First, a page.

SPIEGEL: But you knew these circumstances before it all began. Nevertheless, the energy utilities promised the federal government to build one gigawatt of power generating capacity off Germany's coasts each year. That hasn't happened.
Terium: We do want to achieve this. But there are delays for which we can't be held responsible. The approval processes are dragging on. The suppliers aren't able to deliver quickly enough. There aren't enough special ships for the installation. We've even had two additional ships built because of this problem. You can see how we're fighting to make progress.
SPIEGEL: And now there's another potential problem: The grid connecting the wind farm won't be finished in time.
Terium: In fact, grid operator Tennet has just informed us that there will be further massive delays in connecting our North Sea East offshore wind farm to the grid. This severely jeopardizes the profitability of the wind farm. We are calling on the government to discuss a solution to the problem and economic compensation with us and the other investors. If this doesn't happen, it will no longer be possible to fulfill German offshore wind plans by 2020. And many of the wind farms that were actually planned for Germany will be built in England instead.
SPIEGEL: You are threatening to stop construction?
Terium: No. I'm just pointing out that we are investing billions, and yet the promised grid connections don't exist. This means that we can't produce, can't make money and can't recoup our investments within the anticipated amount of time. As a businessman, I can't answer for that.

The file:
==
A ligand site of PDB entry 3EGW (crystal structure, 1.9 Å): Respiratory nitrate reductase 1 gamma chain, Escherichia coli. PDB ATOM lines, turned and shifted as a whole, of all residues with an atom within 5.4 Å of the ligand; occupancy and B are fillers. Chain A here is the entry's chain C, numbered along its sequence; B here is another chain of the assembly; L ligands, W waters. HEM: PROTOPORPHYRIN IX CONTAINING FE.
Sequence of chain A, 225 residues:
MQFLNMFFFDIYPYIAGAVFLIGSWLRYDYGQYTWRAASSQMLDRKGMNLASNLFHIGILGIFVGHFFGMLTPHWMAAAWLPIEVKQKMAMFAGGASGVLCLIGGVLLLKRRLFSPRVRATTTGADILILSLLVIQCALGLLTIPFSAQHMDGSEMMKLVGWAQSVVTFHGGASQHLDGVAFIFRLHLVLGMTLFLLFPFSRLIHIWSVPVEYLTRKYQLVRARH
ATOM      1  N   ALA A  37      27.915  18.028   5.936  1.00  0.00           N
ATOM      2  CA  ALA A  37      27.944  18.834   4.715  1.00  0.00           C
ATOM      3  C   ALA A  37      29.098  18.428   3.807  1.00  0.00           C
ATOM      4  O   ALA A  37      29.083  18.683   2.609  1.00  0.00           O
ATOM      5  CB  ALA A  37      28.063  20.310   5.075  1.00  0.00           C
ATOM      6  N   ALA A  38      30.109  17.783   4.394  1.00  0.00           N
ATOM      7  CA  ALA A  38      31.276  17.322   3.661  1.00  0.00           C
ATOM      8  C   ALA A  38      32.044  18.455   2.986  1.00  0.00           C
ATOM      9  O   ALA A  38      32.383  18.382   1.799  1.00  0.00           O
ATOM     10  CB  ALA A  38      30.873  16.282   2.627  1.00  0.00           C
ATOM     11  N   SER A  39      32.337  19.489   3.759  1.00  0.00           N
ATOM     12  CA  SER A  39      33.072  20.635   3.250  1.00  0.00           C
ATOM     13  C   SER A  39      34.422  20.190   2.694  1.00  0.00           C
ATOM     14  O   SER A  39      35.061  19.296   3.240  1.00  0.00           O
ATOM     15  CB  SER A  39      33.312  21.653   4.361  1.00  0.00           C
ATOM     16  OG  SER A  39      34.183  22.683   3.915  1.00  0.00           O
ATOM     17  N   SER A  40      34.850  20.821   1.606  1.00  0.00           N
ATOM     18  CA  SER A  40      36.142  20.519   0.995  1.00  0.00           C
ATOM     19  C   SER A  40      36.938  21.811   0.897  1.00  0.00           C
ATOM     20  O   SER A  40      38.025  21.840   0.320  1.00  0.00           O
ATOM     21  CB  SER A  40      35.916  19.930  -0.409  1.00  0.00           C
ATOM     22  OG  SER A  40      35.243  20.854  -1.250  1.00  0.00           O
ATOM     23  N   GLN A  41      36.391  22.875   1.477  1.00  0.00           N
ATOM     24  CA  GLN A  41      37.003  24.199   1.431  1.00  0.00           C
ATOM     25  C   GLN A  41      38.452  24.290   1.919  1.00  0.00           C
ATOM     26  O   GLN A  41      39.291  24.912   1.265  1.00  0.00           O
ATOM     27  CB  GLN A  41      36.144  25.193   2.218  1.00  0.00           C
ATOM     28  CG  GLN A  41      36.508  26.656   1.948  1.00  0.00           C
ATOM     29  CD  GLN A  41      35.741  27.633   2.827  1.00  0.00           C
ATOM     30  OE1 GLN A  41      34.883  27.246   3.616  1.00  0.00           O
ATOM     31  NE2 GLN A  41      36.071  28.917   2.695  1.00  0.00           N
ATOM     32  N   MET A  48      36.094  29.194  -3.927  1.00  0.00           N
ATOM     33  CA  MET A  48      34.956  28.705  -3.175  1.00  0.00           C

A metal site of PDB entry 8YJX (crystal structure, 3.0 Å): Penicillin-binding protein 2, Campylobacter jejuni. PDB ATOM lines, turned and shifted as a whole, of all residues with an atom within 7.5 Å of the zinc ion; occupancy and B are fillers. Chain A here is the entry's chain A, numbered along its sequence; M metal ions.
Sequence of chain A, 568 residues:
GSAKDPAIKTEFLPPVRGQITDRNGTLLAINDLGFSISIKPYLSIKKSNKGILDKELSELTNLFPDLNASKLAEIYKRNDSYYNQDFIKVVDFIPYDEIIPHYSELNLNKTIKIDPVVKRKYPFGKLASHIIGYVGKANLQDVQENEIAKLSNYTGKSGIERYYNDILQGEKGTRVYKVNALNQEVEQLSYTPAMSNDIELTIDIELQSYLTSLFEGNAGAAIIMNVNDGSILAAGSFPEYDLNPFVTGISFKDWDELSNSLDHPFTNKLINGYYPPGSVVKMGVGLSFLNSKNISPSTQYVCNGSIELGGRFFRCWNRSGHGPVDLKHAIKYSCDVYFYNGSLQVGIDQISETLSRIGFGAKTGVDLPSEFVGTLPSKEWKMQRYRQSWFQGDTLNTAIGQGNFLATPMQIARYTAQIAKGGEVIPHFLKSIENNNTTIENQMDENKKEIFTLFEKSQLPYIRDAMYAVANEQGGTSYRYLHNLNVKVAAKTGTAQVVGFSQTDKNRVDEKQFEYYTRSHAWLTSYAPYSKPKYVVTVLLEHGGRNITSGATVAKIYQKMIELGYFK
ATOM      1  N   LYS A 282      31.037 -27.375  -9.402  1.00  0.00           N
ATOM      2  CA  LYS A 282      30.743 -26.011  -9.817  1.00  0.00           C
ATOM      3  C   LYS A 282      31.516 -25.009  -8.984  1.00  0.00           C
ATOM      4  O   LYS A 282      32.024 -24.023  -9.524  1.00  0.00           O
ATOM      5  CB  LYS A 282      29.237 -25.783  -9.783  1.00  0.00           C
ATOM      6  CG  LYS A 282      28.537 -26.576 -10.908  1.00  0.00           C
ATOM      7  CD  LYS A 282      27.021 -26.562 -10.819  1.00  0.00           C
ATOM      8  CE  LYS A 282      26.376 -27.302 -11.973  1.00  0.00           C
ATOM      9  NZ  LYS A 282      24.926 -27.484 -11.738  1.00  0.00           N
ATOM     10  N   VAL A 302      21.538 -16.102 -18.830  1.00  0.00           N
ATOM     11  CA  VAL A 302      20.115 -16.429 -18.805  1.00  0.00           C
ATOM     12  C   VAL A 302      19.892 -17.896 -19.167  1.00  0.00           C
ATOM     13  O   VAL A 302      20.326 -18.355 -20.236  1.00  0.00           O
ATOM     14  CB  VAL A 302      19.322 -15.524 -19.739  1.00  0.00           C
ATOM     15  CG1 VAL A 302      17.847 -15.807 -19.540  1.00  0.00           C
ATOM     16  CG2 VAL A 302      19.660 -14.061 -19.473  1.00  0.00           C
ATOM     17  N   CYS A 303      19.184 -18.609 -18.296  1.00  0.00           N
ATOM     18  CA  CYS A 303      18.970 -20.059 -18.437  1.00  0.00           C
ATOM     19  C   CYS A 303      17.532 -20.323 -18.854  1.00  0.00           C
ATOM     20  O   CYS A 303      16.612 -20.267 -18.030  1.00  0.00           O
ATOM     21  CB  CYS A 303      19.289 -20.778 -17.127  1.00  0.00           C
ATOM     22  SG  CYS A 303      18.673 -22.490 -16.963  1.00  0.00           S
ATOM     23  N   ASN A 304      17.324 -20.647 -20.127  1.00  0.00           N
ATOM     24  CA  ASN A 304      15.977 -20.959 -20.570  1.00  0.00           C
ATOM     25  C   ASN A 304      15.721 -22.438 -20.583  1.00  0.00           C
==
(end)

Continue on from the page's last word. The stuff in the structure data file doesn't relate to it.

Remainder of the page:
SPIEGEL: Aside from the offshore wind farms, the share of renewable energy at RWE is also low. It's currently at 6 percent for Europe but only 3 percent for Germany. Looking at those numbers, you can't claim that RWE was forward-looking and invested in renewable energy.
Terium: Although we got a late start, we have done a huge amount of catching up. We have a clear goal: By 2020, we want renewable energy to constitute 20 percent of total energy production. Our business just happens to be long-term. If it had been easy to predict market development, why didn't five other energy utilities enter the market in a big way?
SPIEGEL: Now RWE wants to invest in solar. Your predecessor Grossmann still rails that generating solar electricity in Germany makes about as much sense as "growing pineapples in Alaska." Why are you entering the pineapple farming business?